The hardest job in the world
Low pay. Lack of respect. Being asked to achieve the impossible with not enough time, resources or training to do your best. Oh, and the future of the world depends on you.
We hear from four teachers around the world about the challenges they face – and why they keep at it despite everything.
Who’d be a teacher?
You’re standing in front a class of more than a hundred children, alone and unprepared. Some pupils look at you expectantly, hopefully. Others are fighting, chatting, unfocused, even sleeping. There are bright minds here, but to nurture and motivate them is going to be an uphill struggle.
Your training did not ready you for this. It did not teach you how to discipline without corporal punishment. It did not prepare you to support children with disabilities. It did not show you how to make children fall in love with learning, with reading and writing. Frustrated with the conditions, or juggling other priorities, many of your colleagues are frequently absent.
You desperately want these pupils to do well. The low achievement in the class threatens to dishearten you, but you wouldn’t keep coming back to this low-paid job if you didn’t believe in them.
You know there are doctors in this class, lawyers, surgeons, journalists, artists and teachers. They deserve a teacher who is going to keep trying for them – and that’s what you’re going to do.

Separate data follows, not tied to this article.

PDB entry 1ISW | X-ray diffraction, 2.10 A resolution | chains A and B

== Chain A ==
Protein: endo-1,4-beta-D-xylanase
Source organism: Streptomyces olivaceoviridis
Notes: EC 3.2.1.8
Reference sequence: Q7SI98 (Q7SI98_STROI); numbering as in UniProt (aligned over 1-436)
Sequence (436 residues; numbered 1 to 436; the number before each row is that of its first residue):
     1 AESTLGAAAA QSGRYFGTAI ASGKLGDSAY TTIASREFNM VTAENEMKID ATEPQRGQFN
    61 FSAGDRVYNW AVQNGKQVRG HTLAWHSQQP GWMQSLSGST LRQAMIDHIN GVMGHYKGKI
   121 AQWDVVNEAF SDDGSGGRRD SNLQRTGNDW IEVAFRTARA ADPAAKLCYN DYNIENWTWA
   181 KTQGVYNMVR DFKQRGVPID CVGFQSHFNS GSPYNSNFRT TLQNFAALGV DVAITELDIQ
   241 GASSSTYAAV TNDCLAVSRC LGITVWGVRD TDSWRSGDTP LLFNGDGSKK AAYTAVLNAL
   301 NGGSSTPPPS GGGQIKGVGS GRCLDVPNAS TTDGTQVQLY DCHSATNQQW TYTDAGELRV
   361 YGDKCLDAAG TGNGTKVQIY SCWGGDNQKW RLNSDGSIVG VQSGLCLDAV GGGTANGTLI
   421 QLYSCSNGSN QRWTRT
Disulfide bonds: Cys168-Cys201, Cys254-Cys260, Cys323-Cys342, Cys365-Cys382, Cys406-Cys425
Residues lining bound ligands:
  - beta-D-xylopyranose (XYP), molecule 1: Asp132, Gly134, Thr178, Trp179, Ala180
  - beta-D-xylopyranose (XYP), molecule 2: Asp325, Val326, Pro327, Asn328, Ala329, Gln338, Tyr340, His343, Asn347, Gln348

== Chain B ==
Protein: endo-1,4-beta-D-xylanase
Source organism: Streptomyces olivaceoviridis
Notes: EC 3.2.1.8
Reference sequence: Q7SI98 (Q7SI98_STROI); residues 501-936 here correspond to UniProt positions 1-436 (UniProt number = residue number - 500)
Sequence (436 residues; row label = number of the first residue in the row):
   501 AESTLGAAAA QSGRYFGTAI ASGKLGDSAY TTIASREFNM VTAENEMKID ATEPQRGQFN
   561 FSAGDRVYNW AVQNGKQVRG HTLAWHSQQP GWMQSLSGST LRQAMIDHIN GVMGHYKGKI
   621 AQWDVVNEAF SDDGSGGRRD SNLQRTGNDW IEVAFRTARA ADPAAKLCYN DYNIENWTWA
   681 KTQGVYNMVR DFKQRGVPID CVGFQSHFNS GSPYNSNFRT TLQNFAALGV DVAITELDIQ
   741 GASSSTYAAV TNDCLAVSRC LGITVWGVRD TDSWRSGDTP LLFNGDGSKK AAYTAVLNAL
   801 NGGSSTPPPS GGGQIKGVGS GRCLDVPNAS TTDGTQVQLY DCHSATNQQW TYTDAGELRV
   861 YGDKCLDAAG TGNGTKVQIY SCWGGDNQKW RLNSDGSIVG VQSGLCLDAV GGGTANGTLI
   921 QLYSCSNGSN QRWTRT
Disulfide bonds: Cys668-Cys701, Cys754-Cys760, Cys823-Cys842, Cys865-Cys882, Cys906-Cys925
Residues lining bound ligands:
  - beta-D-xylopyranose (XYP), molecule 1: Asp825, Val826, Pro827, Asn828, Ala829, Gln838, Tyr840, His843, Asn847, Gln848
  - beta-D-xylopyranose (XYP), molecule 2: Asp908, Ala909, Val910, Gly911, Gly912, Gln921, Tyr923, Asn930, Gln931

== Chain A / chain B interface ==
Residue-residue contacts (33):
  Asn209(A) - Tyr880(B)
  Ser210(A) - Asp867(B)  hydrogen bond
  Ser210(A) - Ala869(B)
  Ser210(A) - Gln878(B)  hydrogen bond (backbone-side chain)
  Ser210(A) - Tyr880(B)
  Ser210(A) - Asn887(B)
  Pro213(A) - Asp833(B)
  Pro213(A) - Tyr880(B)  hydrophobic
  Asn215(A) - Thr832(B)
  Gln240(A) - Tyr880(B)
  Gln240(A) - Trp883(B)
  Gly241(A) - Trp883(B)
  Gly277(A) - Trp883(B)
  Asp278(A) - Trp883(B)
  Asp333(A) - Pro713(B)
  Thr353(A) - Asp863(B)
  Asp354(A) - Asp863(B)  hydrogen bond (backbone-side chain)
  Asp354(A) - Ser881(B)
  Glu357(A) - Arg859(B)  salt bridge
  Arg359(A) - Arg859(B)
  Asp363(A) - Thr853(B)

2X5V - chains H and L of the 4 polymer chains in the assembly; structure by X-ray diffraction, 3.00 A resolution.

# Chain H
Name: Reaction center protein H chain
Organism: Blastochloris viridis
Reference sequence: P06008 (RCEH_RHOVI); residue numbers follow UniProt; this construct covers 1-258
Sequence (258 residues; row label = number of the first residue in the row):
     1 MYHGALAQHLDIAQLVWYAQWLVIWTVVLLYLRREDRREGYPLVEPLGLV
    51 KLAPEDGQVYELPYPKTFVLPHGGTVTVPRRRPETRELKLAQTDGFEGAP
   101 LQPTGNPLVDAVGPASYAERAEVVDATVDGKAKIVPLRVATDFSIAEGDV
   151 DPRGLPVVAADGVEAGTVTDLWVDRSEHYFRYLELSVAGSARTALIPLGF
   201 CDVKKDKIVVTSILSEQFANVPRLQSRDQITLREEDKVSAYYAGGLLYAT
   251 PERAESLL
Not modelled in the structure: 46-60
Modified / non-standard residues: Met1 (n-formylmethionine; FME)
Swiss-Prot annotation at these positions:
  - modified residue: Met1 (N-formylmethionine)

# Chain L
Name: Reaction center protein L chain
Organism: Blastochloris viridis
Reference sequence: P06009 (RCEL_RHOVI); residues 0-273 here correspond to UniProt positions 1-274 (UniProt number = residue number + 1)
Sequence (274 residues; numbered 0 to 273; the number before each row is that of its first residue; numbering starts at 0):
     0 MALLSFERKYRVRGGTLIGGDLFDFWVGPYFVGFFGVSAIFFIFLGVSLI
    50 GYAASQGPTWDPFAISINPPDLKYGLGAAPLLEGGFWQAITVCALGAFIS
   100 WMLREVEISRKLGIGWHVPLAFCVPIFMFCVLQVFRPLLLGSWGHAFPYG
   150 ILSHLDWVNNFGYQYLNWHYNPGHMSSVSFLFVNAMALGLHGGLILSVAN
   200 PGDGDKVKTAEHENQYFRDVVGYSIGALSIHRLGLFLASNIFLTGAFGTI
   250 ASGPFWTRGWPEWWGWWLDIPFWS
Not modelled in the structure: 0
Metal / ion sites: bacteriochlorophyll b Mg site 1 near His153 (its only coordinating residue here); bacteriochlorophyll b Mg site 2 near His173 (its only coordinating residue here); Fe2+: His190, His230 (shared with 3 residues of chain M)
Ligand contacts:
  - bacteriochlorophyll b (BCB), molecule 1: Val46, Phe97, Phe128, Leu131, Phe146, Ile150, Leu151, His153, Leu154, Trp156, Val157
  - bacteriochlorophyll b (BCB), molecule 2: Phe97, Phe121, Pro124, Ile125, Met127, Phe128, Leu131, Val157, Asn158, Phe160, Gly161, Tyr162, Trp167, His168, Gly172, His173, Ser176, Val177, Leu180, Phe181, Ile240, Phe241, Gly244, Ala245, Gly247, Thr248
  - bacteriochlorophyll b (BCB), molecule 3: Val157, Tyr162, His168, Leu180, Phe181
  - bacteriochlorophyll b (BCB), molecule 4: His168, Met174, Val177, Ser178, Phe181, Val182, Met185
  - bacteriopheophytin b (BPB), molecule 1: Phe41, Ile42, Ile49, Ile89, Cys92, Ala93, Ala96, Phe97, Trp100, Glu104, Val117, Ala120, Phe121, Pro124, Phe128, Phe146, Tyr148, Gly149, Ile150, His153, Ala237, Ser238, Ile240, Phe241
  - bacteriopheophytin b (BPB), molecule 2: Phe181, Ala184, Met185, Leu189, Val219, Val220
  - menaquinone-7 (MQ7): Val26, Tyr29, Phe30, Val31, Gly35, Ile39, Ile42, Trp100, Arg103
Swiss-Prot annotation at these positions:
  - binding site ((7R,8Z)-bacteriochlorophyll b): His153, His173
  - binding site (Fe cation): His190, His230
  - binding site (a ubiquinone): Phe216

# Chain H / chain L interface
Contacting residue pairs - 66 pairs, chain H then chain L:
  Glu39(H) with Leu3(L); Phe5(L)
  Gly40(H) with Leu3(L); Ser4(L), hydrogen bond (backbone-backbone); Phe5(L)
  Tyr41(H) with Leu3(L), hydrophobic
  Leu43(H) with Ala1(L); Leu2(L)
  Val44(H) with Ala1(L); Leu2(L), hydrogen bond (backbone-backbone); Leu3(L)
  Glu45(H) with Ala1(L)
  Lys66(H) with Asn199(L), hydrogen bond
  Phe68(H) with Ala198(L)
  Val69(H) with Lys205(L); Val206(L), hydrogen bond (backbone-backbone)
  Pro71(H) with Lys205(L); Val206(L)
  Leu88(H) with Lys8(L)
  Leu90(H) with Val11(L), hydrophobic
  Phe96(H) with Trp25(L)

What is it really like to be a teacher?
Millions of children around the world are missing out on a good quality education. To put that right, as the world has committed to doing by 2030, the world will need 69 million more teachers. The majority of them will be hired to replace the millions of teachers who are leaving the profession every year.
Why are we haemorrhaging teachers at a time we’ve never needed them more? We know that many teachers around the world are struggling, and that it is having a serious impact on the quality of education available in their classrooms.
In developing countries, teachers are telling us that they are unmotivated. They feel underqualified, disrespected, underpaid and underprepared.
“A surgeon is a respected professional in almost any country you could visit. One of the reasons is that they go through rigorous training and must master skills to a recognised standard before they can start to work. Sadly, the same in not true of teachers.” says Purna Kumar Shrestha, VSO’s lead education adviser.